How Many Ants Live on Earth?

If that question has ever crossed your mind, you'll be pleased to know that scientists have now gone to the trouble of calculating the answer.


Ant carrying a leaf

Scientists have done some math to figure out just how many of the insects live on Earth and, well, let’s hope there’s not an uprising.


For every human being on this planet, there are 2.5 million ants. In total, according to the estimate, that adds up to 20,000,000,000,000,000 - that’s 20 quadrillion if the long string of zeros makes your head spin.


The research, headed by scientists at the University of Hong Kong, found that the total mass of ants on Earth came in at 12 million tons of dry carbon. That’s more than the weight of every living bird and mammal (excluding humans) on the planet.


Calculating that figure took a lot more than one team. Data was gathered from 489 studies and thousands of scientists. And the number might actually be a bit higher, as some areas of Africa and Asia did not have data.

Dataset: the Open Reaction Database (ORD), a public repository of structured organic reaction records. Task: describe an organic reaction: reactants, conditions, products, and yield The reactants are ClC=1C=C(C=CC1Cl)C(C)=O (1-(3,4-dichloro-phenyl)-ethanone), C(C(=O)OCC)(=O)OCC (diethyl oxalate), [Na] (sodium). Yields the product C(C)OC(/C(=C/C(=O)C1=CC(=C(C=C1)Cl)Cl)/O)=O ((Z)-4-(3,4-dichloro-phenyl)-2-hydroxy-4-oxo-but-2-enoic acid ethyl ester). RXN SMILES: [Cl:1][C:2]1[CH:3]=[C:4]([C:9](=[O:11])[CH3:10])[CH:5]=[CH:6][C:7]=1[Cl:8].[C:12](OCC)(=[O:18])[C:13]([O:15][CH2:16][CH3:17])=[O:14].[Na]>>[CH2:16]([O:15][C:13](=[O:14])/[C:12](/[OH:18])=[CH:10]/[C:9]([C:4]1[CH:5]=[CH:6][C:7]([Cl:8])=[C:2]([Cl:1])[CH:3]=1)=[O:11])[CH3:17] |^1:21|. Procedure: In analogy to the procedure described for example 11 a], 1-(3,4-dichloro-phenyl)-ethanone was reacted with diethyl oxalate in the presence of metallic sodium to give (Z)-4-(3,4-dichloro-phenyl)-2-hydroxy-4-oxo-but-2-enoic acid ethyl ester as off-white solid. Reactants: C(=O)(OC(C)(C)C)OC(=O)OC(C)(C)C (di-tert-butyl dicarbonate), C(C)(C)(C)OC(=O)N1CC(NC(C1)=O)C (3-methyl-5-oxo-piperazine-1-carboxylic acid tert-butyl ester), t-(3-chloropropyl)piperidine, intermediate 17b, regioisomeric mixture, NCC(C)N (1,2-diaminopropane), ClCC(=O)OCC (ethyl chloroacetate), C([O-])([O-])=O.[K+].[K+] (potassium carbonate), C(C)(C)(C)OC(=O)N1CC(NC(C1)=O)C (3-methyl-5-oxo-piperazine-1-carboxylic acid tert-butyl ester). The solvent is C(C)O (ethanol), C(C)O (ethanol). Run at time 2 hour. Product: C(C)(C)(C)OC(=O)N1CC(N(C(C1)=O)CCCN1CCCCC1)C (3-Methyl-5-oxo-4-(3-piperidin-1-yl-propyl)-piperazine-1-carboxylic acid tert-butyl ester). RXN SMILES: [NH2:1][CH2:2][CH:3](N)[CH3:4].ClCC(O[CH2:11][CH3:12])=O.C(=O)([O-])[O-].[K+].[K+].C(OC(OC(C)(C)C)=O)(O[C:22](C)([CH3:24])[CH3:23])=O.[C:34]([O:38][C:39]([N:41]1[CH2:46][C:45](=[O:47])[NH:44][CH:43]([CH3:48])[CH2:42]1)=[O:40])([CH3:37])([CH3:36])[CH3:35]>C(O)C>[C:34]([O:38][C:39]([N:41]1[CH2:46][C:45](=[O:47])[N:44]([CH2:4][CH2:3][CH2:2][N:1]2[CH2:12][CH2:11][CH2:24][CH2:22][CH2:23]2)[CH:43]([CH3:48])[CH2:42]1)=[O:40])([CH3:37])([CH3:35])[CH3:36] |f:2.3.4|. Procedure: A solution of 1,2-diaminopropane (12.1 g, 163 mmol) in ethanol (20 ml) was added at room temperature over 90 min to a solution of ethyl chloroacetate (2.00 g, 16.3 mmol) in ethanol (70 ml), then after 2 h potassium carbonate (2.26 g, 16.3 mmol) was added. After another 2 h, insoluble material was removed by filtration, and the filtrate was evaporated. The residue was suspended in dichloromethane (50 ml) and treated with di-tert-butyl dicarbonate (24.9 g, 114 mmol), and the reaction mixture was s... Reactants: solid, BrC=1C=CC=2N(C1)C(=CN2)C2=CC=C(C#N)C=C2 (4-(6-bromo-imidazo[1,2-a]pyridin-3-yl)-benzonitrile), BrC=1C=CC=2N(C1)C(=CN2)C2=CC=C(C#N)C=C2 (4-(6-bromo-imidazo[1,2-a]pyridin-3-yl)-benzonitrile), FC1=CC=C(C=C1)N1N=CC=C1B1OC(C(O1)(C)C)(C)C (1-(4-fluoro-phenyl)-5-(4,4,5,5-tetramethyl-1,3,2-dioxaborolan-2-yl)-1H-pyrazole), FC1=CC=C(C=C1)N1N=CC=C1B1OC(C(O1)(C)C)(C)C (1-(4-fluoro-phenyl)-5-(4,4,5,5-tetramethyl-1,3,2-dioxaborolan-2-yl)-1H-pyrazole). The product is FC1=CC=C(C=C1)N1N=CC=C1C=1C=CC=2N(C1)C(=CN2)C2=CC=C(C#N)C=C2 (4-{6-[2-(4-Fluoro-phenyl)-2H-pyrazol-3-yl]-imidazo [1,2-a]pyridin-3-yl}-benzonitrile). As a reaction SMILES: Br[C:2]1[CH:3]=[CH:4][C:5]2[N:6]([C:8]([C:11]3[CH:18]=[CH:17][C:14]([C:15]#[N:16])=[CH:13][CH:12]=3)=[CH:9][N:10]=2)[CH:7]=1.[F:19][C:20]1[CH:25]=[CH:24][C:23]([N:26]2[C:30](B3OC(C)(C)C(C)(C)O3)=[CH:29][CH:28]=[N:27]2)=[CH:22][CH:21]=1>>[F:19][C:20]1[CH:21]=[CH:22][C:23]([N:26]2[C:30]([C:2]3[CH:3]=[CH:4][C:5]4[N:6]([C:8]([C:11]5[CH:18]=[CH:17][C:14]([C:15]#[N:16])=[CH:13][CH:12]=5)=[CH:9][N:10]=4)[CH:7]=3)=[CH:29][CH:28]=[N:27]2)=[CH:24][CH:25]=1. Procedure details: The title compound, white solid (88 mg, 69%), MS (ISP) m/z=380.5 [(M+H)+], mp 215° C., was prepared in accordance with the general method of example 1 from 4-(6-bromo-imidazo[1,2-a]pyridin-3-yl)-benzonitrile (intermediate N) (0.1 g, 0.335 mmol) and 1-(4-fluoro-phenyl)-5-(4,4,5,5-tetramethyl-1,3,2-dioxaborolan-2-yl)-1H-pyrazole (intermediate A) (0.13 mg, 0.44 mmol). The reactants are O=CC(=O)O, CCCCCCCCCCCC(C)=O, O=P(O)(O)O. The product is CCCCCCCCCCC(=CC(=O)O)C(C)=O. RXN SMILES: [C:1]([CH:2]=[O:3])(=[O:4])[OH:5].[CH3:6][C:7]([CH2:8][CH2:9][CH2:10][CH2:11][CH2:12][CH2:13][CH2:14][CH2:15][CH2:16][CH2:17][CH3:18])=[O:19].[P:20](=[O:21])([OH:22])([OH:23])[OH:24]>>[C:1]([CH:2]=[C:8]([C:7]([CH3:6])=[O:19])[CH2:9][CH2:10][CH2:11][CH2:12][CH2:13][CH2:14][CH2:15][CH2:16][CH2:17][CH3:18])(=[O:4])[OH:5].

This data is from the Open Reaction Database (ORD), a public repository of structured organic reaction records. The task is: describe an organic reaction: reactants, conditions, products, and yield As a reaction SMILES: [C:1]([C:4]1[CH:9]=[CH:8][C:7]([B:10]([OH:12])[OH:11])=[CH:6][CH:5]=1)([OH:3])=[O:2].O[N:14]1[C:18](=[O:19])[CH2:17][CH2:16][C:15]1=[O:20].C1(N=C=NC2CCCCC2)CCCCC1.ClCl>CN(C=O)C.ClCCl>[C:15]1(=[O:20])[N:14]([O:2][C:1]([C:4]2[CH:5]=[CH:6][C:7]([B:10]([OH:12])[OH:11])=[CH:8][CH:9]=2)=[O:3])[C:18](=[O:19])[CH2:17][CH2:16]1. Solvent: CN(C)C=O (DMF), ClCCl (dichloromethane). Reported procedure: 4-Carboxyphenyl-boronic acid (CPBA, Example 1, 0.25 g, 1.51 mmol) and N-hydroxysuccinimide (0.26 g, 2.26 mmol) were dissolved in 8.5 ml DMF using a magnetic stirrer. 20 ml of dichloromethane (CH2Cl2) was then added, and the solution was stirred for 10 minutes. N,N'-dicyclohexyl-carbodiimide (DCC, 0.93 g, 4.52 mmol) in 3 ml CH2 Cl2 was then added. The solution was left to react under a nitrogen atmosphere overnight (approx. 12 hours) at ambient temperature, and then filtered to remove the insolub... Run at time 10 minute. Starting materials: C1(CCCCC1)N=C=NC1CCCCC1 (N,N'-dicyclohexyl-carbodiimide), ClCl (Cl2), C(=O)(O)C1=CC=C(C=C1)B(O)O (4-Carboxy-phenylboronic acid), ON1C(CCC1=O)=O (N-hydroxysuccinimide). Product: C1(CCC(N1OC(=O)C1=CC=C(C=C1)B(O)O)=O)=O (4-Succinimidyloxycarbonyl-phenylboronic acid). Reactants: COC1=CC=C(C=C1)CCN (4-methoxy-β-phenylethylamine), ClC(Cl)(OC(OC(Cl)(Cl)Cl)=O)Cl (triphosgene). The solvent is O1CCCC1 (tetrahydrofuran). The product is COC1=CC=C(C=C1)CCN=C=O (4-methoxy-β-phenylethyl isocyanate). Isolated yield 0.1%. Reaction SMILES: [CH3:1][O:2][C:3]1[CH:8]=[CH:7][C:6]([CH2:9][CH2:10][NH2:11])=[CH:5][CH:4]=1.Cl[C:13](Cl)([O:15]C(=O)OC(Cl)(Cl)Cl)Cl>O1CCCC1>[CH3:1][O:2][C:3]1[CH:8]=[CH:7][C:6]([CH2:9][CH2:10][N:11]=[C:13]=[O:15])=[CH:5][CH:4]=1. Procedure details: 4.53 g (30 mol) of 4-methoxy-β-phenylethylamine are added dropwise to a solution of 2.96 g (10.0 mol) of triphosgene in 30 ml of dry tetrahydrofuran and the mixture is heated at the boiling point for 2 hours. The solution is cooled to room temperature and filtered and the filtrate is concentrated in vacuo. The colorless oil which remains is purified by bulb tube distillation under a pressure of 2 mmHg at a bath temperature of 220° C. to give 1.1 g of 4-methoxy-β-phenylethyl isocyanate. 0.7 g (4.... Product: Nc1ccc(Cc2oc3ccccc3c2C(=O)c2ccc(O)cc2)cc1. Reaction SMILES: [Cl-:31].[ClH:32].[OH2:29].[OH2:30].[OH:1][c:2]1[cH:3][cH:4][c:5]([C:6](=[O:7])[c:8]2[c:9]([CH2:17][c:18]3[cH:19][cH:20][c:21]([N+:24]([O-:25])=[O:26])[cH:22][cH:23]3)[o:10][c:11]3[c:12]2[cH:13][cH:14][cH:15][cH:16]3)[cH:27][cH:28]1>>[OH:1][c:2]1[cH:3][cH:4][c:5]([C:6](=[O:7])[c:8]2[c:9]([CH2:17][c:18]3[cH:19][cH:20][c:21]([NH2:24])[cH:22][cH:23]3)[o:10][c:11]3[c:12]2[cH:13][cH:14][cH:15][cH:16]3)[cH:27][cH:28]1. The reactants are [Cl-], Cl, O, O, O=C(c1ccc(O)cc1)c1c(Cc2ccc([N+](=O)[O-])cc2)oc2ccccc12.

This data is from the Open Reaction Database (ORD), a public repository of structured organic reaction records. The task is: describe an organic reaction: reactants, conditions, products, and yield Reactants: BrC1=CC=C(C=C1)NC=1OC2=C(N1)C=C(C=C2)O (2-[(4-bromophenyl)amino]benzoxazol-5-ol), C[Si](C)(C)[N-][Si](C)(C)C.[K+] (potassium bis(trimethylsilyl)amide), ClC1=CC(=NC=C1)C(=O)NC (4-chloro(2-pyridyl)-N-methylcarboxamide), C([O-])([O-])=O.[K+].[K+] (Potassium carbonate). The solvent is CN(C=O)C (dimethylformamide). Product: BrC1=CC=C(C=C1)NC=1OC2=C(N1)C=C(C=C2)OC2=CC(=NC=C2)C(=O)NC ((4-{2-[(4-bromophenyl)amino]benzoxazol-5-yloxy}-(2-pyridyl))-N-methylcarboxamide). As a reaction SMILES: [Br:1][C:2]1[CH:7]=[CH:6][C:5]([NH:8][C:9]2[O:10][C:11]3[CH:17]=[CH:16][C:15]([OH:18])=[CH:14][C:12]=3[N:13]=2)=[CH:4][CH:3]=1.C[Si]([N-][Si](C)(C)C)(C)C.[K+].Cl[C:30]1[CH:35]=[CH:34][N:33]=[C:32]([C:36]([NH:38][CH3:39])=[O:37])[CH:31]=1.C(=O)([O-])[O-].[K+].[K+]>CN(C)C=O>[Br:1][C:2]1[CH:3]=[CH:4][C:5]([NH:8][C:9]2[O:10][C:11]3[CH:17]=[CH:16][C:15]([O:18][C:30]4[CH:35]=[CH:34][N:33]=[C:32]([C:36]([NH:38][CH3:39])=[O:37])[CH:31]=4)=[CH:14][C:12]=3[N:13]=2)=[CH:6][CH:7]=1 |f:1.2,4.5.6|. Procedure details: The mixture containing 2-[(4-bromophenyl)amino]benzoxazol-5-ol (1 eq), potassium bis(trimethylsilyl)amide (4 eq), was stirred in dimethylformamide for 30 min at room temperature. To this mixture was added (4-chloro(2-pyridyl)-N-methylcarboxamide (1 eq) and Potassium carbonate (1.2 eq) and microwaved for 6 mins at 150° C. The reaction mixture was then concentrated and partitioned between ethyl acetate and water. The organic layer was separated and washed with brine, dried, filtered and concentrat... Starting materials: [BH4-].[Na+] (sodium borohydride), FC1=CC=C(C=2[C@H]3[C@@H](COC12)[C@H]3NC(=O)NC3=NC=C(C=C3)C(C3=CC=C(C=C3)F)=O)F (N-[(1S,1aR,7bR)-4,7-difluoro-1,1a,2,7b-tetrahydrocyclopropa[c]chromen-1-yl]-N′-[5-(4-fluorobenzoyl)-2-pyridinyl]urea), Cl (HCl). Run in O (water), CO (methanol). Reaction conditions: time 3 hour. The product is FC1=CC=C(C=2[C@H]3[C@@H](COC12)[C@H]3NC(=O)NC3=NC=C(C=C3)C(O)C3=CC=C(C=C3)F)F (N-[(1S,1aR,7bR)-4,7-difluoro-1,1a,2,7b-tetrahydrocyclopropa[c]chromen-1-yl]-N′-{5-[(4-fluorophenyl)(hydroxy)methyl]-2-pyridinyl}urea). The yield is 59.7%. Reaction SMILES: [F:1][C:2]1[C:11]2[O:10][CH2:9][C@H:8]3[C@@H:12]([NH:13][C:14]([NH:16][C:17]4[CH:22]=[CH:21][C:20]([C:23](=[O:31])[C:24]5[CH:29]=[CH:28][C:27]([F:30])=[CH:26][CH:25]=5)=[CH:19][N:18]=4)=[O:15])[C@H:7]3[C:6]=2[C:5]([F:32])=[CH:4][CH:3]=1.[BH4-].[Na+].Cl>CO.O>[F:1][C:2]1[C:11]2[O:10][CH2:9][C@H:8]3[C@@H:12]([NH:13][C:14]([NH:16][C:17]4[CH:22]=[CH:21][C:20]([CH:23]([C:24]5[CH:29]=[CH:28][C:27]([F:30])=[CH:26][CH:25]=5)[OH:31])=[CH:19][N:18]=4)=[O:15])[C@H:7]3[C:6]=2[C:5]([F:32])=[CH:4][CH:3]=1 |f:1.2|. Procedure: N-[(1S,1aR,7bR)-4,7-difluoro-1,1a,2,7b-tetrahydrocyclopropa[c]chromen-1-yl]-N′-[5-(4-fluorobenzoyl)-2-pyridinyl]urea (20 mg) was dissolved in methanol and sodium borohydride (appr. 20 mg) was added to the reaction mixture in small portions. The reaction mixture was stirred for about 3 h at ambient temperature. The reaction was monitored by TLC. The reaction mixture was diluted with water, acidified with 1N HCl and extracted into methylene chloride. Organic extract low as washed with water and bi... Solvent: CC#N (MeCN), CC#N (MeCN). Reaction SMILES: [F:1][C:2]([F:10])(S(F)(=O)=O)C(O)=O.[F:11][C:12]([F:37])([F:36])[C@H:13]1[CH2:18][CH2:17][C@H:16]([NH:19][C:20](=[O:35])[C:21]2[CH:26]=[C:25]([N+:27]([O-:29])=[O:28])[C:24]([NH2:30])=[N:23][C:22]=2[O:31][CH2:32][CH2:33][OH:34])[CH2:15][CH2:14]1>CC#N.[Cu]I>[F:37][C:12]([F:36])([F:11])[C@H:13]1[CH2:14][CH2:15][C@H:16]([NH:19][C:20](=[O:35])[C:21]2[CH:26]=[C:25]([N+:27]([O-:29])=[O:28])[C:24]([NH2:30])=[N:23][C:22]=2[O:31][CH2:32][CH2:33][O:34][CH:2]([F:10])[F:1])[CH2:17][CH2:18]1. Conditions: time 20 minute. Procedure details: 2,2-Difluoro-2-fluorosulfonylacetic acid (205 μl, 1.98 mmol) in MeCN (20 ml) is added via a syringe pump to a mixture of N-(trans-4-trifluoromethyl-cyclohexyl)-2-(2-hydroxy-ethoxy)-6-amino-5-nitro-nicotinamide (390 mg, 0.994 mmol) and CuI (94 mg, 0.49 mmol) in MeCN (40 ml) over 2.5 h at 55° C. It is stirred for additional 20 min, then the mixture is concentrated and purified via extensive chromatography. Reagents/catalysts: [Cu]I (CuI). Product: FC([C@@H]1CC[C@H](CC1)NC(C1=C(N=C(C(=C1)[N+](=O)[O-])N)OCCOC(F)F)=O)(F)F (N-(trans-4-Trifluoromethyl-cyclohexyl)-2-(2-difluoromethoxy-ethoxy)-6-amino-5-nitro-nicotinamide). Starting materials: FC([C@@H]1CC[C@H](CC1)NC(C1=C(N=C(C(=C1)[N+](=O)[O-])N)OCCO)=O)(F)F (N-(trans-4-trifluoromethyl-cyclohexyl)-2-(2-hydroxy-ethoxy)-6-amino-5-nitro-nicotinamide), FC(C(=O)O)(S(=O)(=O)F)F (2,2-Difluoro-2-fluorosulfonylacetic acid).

So why count ants? Scientists wanted to know if the ant population was suffering from climate change, destruction of habitats or pesticides. Similar calculations are routinely done for, say, birds and butterflies - but had never been done for ants. So with a baseline number, they’ll be able to better track it now.


“This study highlights the central role ants play in terrestrial ecosystems but also major ecological and geographic gaps in our current knowledge,” the study reads. “Our results provide a crucial baseline for exploring environmental drivers of ant-abundance patterns and for tracking the responses of insects to environmental change.”

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